Fifteen things to Give UP – to be Happy – #1
We get inspiration from all over these days. This is a series inspired by an article on Purposefairy.com. This will be the beginning of a fifteen article series that will appear on Thursdays. There are all sorts of things that we seem to want to GET to be happy. Sometimes it is essential that we give up some things instead. I loved the list, but as a life and relationship coach, I have a few of my own experiences and tools, and have written ideas and will share experiences that I have found to be true and beneficial. I hope you will agree.
Give up your need to always be right
1. Give up your need to always be right – “But what if I AM right!” You may wonder. The need to be ‘right’ is what draws us apart. How many of the arguments that are embarked on between lovers, partners, friends and family members are over things that simply won’t even be remembered a year (or a week) later? I’d guess a healthy 80% or more.
Something inside of us seems to believe that if we are wrong about something, or if others say we are wrong but ultimately we are not, we lose something of our power. I’ve seen two people come to near blows over whether a car they passed had black trim or not. (They eventually found out they were talking about two different cars altogether – sound familiar?)
If you let go of the desire to be right (even when you are!), and allow others to be right, to be different or even to be wrong, half the stress of life evaporates and your relationships are much happier.
Elia Gourgouris says that you can either go through life being right and proving it, or you can go through life happy. Usually you can’t do both. Being right is ego – all about you. Being happy is about both people. If you are always right, that makes him/her always wrong. Do you want this wonderful person to feel that way? I’ve learned that just letting it slide is much more satisfying in the long-run, especially when they find out that you really WERE right all along, and you don’t need to say a thing.
Susan Law Corpany says in her article “Being Right” (http://ldsmag.com/author/susan-law-corpany)
¨ We may not always be right. There is a first time for everything.
¨ What is right today might not be right tomorrow. We are learning and discovering new things every day.
¨ It may be more important to be open to another’s opinion than to be right.
¨ Sometimes what is “right” is not always best for the relationship. It doesn’t build relationships when we always have to be right.
¨ Sometimes there isn’t a “right.” Many things are subjective.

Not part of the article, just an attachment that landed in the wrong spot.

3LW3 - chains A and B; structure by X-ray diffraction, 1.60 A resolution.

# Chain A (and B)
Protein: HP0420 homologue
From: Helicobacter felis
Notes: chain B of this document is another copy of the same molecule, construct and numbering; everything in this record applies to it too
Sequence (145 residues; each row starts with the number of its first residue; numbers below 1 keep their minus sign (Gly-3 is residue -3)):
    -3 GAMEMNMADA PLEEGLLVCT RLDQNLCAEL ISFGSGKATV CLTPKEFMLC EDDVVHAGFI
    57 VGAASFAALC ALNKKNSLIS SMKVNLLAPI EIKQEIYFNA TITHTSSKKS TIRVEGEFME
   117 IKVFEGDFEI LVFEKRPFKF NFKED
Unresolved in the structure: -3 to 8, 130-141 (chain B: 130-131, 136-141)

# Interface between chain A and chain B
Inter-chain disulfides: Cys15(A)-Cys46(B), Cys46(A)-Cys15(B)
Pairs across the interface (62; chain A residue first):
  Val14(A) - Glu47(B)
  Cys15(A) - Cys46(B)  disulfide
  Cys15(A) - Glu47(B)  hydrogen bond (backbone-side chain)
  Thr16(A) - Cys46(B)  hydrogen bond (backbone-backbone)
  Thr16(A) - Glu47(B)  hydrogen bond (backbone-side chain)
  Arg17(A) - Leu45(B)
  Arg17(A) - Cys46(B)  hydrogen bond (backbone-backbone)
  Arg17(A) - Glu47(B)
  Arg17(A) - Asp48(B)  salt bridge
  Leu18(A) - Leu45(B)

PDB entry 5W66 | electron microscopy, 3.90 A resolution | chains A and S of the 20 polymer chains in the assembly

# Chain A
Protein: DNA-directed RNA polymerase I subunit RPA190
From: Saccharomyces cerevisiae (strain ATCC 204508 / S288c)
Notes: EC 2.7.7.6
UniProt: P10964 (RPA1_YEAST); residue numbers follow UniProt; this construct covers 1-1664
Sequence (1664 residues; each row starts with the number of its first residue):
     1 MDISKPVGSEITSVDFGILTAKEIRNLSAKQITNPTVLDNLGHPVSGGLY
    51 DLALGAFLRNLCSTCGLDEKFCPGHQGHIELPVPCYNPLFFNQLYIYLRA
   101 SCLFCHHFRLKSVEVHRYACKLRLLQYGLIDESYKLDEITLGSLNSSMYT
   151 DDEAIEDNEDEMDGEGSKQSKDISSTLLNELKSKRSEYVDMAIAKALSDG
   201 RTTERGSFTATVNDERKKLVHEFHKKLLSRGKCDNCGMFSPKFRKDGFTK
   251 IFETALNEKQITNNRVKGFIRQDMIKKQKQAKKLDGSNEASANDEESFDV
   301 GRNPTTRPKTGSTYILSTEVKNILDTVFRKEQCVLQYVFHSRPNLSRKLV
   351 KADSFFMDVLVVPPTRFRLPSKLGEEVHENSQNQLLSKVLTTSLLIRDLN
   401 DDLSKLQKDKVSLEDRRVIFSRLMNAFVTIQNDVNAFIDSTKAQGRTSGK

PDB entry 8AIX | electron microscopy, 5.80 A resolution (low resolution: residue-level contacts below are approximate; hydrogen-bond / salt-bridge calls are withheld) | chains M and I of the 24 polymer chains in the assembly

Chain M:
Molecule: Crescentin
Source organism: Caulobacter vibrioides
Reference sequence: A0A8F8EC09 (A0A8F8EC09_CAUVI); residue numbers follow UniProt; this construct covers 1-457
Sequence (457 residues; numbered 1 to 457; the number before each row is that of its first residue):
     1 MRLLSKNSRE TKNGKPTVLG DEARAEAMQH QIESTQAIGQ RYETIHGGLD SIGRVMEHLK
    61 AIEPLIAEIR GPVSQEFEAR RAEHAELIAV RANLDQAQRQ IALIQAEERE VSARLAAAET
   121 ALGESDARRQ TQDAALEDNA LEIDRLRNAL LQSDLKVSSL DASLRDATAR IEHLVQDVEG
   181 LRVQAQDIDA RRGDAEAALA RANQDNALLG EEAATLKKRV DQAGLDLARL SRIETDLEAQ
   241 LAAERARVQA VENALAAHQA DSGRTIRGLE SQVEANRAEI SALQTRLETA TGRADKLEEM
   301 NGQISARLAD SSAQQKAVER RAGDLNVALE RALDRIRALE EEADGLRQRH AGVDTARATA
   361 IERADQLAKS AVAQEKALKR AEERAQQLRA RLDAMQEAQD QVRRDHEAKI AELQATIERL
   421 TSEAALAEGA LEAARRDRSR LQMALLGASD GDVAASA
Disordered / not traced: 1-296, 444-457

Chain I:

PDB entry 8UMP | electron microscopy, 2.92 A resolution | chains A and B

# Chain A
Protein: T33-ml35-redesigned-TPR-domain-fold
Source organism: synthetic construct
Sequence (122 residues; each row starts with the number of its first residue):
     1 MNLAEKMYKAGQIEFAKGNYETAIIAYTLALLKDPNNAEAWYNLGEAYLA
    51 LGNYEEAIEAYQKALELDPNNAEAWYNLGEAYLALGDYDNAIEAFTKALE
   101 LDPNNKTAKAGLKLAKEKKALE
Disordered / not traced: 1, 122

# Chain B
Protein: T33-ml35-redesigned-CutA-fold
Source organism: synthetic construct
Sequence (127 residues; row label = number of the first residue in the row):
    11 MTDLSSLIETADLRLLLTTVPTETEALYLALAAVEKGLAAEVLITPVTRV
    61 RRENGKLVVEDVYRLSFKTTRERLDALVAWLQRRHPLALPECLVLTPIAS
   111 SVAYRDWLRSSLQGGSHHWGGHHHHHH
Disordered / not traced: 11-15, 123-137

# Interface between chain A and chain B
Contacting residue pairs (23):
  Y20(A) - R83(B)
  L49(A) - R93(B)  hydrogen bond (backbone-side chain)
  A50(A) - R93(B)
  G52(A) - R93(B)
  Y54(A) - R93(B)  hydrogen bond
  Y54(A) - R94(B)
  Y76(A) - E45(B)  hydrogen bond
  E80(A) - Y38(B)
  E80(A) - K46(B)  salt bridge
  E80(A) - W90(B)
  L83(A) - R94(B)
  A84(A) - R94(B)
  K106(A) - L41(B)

If we keep these five things in mind, many of our unwanted arguments will be unnecessary. You’ll be happier as will those around you. You may even learn a thing or two.
I tend to be quiet if I don’t know the answer or the event or the information that is being discussed. However when I do speak up, it is because I’m pretty certain that I know what I’m talking about. I used to have the need to prove that my information was correct. I realized one day that I was miserable after ‘winning’, if the other person’s feelings were hurt. It simply wasn’t worth having the correct information and proving to everyone. There is on occasion, a circumstance that correct information is more important than someone’s ego or feelings, but honestly those situations are rare.
Let your friend tell the story about your trip to Mexico his way. So what if he forgets that it was on Tuesday instead of Wednesday and that the restaurant was called La Siesta instead of El Senora. It doesn’t matter, and honestly, no one cares. They do however care if you interrupt the story constantly to correct little details and bring in a tension where there was fun and excitement of sharing.
Let your partner stretch the story a little if that is how they remember it, even if it wasn’t at all actually like that in your memory. In the end, the happy memory is far more important than the little details.
Arthur Schopenhauer, a German Philosopher, in The Art of Being Right: 38 Ways to Win an Argument,( (1831) (Eristische Dialektik: Die Kunst, Recht zu Behalten) says; “…on the other hand, would treat of the intercourse between two rational beings who, because they are rational, ought to think in common, but who, as soon as they cease to agree like two clocks keeping exactly the same time, create a disputation, or intellectual contest.”
What he doesn’t say, is that two clocks keeping exactly the same time, can indeed beat in harmony, or bring chaos, which do you prefer?
See also The Case of the Flat Tires by Marvin Kitchen July 2002 Ensign says “Being kind is more important than being right, Doing right is more important than being right.”
Forgiveness by Sydni Masoncup November 2011 New Era says, “Forgiveness is more important than being right.”